Does Less Law Students = More Economists?

The world of law school is a world of scandal these days. Schools are over-promising and under-delivering. Alums are suing schools. Job placement offices have managed to justify their existence.

At the root of this all, of course, is the horrific legal job market. None of the above issues would be rearing their ugly heads if everyone was too busy working to file frivolous law suits or complain about admission office puffery. Late 2000's layoffs and the resulting job market crowding have only been exacerbated by individuals who continued to apply to law schools in the face of a growing mass of evidence that doing so was far from a sure bet. However, over the past year or so, it would appear that more people are getting the hint.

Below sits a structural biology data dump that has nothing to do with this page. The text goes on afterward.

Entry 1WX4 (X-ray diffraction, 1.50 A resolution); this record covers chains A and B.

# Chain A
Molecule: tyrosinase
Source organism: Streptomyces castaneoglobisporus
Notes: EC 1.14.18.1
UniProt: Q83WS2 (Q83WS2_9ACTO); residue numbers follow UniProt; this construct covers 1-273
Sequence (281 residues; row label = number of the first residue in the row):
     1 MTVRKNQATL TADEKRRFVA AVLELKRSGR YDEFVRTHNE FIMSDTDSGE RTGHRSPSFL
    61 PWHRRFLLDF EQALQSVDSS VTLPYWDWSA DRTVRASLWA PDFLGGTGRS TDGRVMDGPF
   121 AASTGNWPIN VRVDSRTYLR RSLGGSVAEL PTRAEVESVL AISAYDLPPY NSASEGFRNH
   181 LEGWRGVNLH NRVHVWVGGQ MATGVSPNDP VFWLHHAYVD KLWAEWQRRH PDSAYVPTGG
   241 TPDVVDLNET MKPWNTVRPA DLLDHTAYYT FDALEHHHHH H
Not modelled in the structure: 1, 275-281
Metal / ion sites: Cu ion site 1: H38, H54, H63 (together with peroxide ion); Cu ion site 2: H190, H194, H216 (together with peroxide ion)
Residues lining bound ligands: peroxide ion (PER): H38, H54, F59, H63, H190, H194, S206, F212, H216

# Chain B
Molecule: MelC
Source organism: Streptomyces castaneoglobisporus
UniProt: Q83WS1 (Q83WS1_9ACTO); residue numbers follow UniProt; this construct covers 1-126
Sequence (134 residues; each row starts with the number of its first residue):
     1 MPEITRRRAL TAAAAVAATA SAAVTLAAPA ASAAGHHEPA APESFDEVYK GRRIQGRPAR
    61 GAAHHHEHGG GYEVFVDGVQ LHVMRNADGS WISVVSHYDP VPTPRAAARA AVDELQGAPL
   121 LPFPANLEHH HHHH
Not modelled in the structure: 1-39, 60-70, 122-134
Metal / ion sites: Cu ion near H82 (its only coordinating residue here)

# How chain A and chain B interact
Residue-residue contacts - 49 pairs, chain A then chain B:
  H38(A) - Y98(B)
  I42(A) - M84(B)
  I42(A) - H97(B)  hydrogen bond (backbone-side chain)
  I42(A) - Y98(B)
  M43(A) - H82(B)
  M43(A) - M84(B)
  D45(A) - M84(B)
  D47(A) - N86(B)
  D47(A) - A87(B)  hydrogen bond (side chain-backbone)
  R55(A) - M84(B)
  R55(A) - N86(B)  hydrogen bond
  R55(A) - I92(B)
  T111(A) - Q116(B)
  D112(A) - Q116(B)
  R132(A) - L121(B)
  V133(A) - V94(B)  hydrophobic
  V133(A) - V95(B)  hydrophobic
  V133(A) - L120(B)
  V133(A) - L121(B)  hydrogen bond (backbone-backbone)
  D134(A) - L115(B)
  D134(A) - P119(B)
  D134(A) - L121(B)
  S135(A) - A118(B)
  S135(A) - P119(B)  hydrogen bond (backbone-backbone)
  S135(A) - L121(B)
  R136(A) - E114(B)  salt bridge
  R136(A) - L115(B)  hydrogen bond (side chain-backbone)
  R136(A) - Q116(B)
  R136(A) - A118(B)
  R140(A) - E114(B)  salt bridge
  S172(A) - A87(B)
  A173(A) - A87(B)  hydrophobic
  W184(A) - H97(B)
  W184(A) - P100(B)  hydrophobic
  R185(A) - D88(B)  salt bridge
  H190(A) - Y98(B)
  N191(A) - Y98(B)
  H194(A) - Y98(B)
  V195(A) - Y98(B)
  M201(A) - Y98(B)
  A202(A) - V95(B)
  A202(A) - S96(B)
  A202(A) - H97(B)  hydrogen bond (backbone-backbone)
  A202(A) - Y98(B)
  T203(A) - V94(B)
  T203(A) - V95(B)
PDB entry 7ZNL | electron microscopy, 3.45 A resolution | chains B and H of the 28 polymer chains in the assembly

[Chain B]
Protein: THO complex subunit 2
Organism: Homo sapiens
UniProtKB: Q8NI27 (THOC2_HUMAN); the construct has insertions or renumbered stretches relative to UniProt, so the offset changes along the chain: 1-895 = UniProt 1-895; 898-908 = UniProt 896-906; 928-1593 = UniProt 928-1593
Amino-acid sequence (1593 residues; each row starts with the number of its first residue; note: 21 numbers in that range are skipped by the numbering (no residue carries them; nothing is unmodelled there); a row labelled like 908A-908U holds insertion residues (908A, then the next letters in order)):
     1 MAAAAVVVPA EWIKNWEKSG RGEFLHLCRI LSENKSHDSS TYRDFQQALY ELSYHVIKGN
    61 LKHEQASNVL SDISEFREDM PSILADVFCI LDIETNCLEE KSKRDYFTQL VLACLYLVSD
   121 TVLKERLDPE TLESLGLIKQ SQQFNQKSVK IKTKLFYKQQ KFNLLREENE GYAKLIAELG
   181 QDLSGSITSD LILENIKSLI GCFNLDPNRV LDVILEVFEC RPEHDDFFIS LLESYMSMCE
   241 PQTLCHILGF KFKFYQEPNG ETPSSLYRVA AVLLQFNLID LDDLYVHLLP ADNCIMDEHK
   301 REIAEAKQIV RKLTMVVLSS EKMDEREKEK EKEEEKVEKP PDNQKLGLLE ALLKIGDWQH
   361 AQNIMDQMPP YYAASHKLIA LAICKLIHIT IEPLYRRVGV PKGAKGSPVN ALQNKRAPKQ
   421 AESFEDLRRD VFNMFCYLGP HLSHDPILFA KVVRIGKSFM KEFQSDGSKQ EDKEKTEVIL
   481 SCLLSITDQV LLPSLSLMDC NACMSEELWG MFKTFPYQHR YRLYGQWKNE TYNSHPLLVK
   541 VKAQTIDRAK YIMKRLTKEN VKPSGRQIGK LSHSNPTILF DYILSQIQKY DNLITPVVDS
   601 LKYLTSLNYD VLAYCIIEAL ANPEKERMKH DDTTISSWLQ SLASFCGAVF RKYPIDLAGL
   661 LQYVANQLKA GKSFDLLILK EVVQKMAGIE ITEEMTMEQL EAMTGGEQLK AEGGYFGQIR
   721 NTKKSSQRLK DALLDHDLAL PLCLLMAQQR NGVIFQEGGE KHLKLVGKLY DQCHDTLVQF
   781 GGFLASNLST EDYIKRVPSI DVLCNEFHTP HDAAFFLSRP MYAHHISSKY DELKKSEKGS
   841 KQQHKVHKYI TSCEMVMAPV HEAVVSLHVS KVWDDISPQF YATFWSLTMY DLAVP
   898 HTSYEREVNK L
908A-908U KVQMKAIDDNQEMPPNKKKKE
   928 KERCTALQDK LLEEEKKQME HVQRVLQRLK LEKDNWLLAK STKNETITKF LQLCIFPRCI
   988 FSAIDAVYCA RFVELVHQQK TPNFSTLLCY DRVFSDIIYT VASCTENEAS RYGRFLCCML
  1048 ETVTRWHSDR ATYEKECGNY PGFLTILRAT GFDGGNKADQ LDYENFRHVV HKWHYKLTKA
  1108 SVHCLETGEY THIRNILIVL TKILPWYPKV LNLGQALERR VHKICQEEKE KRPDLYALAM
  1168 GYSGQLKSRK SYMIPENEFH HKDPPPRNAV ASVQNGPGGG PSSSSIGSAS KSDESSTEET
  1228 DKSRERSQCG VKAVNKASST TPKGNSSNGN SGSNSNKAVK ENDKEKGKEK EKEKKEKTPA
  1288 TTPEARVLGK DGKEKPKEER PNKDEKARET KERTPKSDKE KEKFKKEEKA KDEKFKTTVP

First, from the ABA Journal, law school applications for 2012 are down over 15%.

Second, from the WSJ Law Blog, the number of people taking the LSAT (admissions test for law school) is the lowest in about a decade.

Ceteris paribus, it would appear that over the past year, some individuals have utilized the available information on actual job rates and have factored it into their decision processes. What a novel approach. As students who are forgoing law school for other options are exhibiting the laws of supply and demand delightfully, perhaps a different kind of grad school might be in some of their futures. That would be a welcome development because, as readers know, if there is one thing the world needs more of than additional lawyers, it is new economists...

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